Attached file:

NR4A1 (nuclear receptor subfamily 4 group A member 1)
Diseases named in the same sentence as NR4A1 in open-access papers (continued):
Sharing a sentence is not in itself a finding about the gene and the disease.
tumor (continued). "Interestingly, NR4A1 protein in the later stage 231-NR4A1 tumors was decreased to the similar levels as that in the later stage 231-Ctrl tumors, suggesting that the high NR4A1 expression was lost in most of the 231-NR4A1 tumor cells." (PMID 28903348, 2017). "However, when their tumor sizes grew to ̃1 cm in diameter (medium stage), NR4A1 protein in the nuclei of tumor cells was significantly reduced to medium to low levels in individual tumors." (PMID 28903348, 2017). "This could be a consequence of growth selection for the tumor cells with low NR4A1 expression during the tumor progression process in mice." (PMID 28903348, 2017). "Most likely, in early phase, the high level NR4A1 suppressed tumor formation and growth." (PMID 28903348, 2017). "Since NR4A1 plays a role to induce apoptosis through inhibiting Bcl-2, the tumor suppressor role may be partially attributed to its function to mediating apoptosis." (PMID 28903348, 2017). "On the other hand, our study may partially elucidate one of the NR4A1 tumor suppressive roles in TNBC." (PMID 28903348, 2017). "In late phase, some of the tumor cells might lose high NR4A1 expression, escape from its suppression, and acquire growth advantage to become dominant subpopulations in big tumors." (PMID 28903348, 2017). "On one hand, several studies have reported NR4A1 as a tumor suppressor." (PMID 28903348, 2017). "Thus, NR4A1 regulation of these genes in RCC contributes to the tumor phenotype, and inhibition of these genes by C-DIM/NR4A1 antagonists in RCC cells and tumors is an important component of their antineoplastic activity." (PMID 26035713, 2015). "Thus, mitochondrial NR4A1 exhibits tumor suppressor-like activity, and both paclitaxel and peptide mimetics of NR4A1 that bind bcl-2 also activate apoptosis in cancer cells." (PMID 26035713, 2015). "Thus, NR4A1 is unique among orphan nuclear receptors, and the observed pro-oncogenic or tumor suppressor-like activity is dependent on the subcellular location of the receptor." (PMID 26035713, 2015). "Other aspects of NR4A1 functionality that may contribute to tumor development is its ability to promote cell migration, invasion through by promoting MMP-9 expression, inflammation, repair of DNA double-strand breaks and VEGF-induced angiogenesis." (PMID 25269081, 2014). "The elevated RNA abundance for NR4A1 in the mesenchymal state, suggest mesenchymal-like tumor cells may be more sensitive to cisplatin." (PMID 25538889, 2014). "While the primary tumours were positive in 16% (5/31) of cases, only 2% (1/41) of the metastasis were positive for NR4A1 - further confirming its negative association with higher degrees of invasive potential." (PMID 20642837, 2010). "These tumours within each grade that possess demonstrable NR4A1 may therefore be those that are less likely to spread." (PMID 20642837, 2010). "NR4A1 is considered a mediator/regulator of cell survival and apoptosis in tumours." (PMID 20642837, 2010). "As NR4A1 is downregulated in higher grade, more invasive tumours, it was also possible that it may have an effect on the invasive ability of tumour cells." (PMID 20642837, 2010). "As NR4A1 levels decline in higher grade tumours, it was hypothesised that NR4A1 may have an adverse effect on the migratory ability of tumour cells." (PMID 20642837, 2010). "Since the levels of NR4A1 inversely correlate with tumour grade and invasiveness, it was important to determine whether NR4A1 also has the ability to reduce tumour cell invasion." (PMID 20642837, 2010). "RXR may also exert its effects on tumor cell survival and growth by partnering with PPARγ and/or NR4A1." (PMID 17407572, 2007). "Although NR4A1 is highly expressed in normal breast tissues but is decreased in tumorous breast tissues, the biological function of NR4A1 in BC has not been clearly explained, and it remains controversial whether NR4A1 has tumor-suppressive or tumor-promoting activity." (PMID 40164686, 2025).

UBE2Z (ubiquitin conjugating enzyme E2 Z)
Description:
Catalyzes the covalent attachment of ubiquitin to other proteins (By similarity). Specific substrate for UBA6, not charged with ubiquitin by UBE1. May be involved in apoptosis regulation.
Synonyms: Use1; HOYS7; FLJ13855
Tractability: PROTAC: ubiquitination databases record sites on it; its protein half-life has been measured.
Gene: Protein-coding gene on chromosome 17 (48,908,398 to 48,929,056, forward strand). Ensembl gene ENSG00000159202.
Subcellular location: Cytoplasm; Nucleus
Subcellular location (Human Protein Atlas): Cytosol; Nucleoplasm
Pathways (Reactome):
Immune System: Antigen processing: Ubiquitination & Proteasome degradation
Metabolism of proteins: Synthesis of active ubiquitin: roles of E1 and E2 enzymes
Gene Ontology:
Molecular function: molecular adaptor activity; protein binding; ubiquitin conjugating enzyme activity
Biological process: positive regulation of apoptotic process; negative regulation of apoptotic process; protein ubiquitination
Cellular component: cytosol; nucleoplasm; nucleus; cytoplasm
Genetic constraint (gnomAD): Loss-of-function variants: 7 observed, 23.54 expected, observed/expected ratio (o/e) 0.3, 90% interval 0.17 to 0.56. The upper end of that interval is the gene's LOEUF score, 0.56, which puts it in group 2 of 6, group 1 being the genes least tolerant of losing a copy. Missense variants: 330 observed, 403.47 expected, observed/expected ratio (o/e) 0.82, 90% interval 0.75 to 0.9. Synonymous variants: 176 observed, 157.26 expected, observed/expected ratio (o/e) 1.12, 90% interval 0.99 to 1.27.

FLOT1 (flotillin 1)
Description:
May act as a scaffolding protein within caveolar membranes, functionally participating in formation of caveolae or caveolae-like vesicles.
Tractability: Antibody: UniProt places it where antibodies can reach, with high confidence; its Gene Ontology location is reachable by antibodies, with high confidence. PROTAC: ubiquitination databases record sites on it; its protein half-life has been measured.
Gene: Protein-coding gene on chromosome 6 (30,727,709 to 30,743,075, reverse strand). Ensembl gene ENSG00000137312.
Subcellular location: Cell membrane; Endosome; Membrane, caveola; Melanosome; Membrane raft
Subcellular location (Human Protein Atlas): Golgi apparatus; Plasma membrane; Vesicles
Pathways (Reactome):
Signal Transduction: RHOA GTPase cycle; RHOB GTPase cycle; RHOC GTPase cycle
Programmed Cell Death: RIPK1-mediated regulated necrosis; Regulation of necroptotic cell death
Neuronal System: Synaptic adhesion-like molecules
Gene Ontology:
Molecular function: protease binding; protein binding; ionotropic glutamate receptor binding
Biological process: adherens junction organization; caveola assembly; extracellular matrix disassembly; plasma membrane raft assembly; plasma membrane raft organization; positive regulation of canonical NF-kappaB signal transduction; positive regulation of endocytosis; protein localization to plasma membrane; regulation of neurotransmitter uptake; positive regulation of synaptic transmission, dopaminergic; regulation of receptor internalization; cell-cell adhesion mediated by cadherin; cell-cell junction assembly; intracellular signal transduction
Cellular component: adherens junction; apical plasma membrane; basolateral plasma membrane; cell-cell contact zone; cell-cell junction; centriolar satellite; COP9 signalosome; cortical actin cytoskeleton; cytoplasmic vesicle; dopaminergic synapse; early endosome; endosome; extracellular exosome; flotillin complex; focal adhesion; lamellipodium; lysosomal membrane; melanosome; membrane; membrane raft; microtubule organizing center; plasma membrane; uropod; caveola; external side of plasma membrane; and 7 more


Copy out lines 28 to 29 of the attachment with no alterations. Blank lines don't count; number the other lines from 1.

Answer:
Pathways (Reactome):
Signal Transduction: RHOA GTPase cycle; RHOB GTPase cycle; RHOC GTPase cycle